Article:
LPN to RN Bridge Programs Can Advance Your Career

If you've been working as a practical or vocational nurse but want to advance your career, consider one of the many LPN to RN bridge programs to move up the ladder to registered nurse. As a registered nurse, you'll earn a higher wage and have many more job opportunities, including management roles.

What Are LPN to RN Bridge Programs?

While some students complete their associate degree in nursing (ADN) by finishing their training over four consecutive semesters, there has been a growing need for specialized programs that recognize the coursework and hands-on experience of practical nurses wishing to further their education. LPN to RN bridge programs are designed to take those experienced practical nurses to ADNs in an accelerated program over students with no nursing background.

Why Should I Do It?

If you've been working as an LPN, you're likely aware of many of the differences in job responsibilities and opportunities for registered nurses. Namely, RNs have more supervisory and administrative opportunities; as an LPN, you often work under the supervision of an RN. If you prefer a leadership role, you should definitely consider furthering your education and licensing. You should also strongly consider becoming a registered nurse if you plan on going into education, critical care, case management or research, as these specialties either strongly favor or require RN licensure.

You'll also average an additional $31 or more per hour as an RN, according to the Bureau of Labor Statistics, allowing you either more financial security or the option of working less hours to maintain your current lifestyle.

Program Application

Research different programs online, looking for one that is accredited, first and foremost. Also look for programs that incorporate hands-on experience and real clinical situations or simulation labs so you can develop your practical skills — particularly intravenous therapy skills. In addition to medical knowledge, you'll also want a program that emphasizes critical-thinking skills and leadership development. This will ensure that you will be equipped with the skills necessary when you do move up the career ladder to management.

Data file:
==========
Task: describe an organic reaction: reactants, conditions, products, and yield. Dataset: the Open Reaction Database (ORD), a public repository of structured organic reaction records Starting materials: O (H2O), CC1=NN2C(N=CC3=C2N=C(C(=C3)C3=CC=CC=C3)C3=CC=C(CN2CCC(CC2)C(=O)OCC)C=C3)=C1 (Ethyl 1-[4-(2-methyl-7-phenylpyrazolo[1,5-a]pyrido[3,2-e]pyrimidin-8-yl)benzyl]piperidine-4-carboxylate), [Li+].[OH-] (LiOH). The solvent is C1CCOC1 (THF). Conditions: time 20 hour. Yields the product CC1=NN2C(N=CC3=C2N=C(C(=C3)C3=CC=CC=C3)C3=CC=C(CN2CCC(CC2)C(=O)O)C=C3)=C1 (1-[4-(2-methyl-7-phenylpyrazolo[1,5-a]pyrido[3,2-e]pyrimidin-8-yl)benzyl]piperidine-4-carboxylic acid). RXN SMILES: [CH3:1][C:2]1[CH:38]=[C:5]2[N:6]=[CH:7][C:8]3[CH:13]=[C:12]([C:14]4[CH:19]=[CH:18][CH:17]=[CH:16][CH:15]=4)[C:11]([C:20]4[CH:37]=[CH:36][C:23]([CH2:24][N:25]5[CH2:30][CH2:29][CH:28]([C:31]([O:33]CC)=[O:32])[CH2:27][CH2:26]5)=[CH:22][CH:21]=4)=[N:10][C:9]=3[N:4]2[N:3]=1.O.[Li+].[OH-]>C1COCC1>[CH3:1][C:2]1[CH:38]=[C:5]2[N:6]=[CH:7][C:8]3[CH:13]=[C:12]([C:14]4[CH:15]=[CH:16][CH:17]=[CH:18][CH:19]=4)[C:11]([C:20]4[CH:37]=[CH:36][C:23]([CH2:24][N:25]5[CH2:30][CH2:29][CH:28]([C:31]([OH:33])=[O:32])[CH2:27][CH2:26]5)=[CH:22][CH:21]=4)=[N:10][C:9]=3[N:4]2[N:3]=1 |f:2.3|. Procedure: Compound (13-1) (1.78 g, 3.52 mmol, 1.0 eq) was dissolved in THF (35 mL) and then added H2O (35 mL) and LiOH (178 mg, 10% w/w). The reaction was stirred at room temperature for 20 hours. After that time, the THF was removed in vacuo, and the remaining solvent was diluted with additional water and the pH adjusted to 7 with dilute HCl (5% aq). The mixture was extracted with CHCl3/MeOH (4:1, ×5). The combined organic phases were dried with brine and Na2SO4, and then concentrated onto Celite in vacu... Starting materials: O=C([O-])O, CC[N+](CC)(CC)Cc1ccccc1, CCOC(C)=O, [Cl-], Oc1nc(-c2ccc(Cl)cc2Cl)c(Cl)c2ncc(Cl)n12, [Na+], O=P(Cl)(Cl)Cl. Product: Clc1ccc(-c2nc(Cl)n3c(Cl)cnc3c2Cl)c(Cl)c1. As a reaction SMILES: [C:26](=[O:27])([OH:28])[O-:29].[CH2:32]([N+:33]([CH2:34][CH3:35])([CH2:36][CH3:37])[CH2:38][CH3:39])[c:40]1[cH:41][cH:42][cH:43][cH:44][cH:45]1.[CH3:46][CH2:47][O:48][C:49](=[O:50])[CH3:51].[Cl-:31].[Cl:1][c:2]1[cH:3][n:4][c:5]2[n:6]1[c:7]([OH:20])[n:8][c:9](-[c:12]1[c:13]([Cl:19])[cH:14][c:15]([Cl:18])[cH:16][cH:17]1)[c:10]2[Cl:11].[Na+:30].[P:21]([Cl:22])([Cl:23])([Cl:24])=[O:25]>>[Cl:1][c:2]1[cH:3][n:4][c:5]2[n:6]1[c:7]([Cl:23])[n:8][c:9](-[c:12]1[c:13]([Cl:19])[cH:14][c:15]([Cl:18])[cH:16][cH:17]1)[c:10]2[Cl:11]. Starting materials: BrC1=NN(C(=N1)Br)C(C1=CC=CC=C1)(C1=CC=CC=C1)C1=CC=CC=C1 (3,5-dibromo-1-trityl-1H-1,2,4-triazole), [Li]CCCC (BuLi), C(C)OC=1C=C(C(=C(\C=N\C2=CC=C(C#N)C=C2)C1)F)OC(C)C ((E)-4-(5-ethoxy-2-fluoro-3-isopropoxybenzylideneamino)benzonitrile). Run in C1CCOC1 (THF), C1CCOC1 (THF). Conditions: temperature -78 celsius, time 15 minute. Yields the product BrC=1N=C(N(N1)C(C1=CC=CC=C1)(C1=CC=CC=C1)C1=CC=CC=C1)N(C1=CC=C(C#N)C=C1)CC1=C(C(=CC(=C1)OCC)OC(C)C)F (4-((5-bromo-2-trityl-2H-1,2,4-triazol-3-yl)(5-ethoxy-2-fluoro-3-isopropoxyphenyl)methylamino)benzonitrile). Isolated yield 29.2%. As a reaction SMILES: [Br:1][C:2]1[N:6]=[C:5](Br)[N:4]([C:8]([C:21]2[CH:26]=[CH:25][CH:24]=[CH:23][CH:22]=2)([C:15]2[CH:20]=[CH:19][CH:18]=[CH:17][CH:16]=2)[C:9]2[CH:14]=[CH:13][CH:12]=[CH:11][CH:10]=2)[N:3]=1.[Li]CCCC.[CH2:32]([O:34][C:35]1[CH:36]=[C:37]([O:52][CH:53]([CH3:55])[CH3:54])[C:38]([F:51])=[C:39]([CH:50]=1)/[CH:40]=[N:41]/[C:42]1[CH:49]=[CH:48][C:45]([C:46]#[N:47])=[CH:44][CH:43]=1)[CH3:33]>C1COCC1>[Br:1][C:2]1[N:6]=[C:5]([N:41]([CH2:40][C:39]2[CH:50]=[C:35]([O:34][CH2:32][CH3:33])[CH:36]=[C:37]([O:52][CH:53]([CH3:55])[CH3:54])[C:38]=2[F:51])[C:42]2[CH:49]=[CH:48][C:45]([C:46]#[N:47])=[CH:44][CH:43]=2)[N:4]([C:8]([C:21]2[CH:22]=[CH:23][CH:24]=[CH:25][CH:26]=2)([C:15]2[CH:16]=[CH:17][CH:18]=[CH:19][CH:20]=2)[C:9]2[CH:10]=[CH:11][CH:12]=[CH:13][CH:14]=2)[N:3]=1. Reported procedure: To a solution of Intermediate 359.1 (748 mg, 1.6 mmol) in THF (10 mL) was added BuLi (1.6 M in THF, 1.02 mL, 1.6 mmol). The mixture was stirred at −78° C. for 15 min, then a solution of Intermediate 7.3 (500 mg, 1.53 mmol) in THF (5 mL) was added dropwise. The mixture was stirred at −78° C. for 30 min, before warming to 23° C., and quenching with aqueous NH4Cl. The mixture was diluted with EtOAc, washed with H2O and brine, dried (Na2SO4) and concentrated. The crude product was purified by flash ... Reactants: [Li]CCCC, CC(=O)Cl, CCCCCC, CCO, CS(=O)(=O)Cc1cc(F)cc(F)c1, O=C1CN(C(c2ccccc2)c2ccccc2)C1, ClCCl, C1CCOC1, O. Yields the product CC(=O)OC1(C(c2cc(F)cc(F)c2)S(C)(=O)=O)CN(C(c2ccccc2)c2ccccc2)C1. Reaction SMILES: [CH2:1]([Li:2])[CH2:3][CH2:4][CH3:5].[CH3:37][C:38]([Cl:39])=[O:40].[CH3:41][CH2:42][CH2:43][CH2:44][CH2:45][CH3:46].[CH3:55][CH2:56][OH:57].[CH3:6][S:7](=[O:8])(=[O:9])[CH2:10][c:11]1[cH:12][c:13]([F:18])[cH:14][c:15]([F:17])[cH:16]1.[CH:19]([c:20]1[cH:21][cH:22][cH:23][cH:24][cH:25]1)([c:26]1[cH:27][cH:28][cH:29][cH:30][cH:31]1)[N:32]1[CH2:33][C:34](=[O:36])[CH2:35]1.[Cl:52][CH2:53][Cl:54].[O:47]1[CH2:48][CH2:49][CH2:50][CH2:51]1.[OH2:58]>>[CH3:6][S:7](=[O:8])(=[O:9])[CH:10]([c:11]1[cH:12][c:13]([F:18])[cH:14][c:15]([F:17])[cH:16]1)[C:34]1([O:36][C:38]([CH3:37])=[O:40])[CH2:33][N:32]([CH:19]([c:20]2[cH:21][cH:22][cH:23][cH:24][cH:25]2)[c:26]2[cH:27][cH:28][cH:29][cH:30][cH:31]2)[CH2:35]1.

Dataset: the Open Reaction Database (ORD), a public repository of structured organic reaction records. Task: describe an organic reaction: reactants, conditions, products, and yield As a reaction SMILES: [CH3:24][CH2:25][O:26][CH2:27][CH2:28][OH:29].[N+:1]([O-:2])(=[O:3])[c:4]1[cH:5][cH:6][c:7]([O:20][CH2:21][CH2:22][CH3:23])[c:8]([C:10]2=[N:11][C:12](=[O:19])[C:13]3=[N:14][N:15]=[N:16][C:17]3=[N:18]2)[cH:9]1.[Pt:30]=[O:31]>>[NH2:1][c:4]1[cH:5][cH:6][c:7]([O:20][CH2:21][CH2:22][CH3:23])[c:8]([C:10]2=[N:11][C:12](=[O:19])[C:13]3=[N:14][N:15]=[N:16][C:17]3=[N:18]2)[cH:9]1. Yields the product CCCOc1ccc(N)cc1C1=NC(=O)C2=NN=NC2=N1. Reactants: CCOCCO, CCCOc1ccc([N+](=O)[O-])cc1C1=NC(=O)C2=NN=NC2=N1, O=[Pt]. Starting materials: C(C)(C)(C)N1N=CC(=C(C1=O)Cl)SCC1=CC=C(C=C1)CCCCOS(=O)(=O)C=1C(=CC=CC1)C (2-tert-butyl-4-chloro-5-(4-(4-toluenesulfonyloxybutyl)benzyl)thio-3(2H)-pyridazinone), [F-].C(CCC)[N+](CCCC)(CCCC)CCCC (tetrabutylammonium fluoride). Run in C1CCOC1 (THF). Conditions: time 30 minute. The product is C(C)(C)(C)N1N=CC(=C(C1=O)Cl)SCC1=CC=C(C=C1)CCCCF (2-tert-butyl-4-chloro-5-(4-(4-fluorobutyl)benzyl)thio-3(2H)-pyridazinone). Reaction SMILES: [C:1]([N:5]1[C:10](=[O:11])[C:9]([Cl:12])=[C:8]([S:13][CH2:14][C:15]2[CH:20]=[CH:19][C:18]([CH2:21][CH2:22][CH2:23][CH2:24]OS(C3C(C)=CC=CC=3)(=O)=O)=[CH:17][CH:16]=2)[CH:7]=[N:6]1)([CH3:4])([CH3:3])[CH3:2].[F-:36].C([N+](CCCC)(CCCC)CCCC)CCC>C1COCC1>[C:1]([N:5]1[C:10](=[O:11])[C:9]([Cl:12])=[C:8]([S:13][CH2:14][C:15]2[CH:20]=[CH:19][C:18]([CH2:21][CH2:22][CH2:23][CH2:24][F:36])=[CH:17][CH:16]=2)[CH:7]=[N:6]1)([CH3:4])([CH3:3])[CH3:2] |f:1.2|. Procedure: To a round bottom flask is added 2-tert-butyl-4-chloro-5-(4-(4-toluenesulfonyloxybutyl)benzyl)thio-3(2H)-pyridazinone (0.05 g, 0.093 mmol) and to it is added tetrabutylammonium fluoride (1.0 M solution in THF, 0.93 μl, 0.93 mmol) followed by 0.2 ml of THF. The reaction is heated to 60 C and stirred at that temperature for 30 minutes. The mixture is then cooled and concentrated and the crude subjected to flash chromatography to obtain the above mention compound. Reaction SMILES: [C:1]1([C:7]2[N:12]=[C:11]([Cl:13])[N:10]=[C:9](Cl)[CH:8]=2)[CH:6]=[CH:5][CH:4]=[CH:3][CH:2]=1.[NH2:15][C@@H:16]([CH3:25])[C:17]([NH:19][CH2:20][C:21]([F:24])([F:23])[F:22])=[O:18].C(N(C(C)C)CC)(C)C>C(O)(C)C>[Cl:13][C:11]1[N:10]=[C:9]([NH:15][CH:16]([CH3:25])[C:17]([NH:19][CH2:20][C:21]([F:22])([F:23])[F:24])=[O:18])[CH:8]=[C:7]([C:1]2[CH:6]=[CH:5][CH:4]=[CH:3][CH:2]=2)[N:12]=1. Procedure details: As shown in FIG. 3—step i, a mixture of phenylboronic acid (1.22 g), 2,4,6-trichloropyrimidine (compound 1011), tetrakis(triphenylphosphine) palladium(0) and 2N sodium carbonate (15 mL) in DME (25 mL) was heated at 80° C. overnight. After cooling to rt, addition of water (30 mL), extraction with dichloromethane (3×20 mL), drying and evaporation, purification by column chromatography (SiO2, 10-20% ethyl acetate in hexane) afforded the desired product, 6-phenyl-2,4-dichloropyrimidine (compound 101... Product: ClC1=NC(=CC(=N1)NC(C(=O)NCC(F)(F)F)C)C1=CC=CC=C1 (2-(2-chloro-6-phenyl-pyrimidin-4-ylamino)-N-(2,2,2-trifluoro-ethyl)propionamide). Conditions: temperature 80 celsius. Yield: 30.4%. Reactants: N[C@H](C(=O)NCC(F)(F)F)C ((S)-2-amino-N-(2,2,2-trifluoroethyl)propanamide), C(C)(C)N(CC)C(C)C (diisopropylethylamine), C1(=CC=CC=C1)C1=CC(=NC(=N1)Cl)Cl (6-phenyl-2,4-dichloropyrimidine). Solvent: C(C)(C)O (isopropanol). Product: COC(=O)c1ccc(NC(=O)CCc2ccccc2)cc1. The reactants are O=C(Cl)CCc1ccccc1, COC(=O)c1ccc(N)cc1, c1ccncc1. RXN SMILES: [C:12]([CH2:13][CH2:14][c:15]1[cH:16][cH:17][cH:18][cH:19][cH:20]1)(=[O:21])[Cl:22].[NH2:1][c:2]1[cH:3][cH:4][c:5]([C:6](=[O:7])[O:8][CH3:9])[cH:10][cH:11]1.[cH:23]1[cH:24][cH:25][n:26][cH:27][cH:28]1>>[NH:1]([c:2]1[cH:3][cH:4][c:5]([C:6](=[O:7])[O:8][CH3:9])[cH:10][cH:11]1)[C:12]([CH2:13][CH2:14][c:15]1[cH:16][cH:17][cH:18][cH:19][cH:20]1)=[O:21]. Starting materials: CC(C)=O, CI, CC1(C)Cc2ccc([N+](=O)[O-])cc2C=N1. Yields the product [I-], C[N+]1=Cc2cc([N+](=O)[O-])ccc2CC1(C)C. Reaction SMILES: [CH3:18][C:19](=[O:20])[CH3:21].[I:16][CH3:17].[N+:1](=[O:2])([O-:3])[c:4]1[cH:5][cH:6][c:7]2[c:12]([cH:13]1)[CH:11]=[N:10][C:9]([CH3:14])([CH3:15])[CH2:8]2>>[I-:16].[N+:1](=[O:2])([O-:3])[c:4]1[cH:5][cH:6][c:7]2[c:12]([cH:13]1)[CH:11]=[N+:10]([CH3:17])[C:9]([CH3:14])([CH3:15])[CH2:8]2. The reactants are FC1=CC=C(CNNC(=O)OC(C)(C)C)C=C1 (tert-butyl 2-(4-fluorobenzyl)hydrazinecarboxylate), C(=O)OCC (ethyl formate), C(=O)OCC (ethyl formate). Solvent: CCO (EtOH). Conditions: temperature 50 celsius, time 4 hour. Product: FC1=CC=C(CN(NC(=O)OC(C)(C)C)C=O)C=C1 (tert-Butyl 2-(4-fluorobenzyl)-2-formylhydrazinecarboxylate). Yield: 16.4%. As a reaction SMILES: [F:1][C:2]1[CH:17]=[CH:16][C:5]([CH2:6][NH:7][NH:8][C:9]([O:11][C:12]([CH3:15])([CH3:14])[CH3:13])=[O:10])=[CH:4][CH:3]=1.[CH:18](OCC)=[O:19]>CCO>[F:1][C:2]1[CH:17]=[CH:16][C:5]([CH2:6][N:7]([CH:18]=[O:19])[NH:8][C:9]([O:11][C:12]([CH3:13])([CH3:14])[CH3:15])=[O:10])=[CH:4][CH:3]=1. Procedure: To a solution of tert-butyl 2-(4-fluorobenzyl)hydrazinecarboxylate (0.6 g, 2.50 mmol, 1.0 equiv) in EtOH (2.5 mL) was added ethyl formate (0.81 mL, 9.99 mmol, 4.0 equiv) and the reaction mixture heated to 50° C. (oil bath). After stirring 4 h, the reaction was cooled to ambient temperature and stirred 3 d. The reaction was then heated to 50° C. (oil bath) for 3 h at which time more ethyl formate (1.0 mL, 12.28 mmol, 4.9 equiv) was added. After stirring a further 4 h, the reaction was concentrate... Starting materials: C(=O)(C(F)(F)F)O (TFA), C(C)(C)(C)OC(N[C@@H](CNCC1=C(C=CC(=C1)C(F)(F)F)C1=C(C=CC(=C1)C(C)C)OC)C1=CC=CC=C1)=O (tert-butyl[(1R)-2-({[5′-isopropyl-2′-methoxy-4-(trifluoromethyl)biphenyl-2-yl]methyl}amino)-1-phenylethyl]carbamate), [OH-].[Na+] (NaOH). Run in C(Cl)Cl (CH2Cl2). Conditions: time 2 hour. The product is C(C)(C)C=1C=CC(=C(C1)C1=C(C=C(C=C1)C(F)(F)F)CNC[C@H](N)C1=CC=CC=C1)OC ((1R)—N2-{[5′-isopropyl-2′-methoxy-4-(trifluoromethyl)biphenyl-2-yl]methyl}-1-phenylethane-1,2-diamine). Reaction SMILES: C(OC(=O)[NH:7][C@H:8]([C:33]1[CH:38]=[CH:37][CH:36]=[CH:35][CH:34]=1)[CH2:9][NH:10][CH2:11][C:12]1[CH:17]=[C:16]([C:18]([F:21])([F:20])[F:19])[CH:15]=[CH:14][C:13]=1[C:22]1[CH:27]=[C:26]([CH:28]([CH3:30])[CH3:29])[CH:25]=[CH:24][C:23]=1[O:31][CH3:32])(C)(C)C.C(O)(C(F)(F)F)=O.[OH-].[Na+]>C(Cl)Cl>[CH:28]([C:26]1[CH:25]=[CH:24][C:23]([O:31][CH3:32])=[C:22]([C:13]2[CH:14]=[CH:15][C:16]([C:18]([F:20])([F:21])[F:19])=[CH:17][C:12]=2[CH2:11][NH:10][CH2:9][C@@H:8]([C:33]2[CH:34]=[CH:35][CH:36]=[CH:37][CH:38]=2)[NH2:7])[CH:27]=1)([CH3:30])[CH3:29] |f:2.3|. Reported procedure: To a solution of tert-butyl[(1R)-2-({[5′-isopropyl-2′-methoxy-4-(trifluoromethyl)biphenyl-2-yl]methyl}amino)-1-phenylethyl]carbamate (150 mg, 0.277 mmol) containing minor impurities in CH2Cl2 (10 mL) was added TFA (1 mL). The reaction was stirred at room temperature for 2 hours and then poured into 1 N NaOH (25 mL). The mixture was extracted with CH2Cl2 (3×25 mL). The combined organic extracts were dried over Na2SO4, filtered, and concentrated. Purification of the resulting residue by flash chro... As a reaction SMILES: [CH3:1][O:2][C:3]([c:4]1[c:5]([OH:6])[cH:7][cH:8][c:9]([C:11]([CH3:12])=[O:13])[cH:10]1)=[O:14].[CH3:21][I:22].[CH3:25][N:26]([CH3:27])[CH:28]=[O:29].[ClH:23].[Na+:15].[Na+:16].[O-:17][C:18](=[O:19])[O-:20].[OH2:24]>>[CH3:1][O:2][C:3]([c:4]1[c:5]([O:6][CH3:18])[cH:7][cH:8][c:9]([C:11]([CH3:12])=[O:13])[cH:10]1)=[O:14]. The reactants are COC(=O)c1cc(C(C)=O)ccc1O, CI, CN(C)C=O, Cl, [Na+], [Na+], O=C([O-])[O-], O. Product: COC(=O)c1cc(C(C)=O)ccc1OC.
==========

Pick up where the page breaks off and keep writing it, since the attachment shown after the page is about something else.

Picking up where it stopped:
Most bridge programs can be completed in the equivalent of two semesters of coursework, depending on whether you can commit to full-time or part-time training in addition to your job and any family responsibilities. Jump in and enroll in an LPN to RN bridge program and you'll be on your way to a wealth of new opportunities in nursing.

Photo Source: Flickr

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Tags: associate degree in nursing, nursing, Registered Nursing, Vocational & Practical Nursing

Diana Price

About Diana Price

I initially went to college for journalism, but detoured into nursing. I've now been a Registered Nurse for 16 years, as well as working as an LPN and CNA prior to finishing my studies. During that time, I've worked in everything from nursing homes, to acute care, to home health, to hospice, to camp nursing. I've also spent a great deal of time as a travel nurse, so my knowledge of different types and settings of nursing is diverse, so I have a broad range of firsthand experiences to draw on when writing content aimed at nursing students. And plenty of survival tips!I'm going back to finish my Bachelor of Journalism at Ball State University where I only need one general studies requirement to graduate. Since taking up writing and photography again, my writing credits include health-related articles for Livestrong.com, AZ Central Healthy Living, TheNestWoman fitness, eHow fitness, as well as USA Today Travel, and holding multiple National titles at Examiner.com in Entertainment and Travel. View all posts by Diana Price →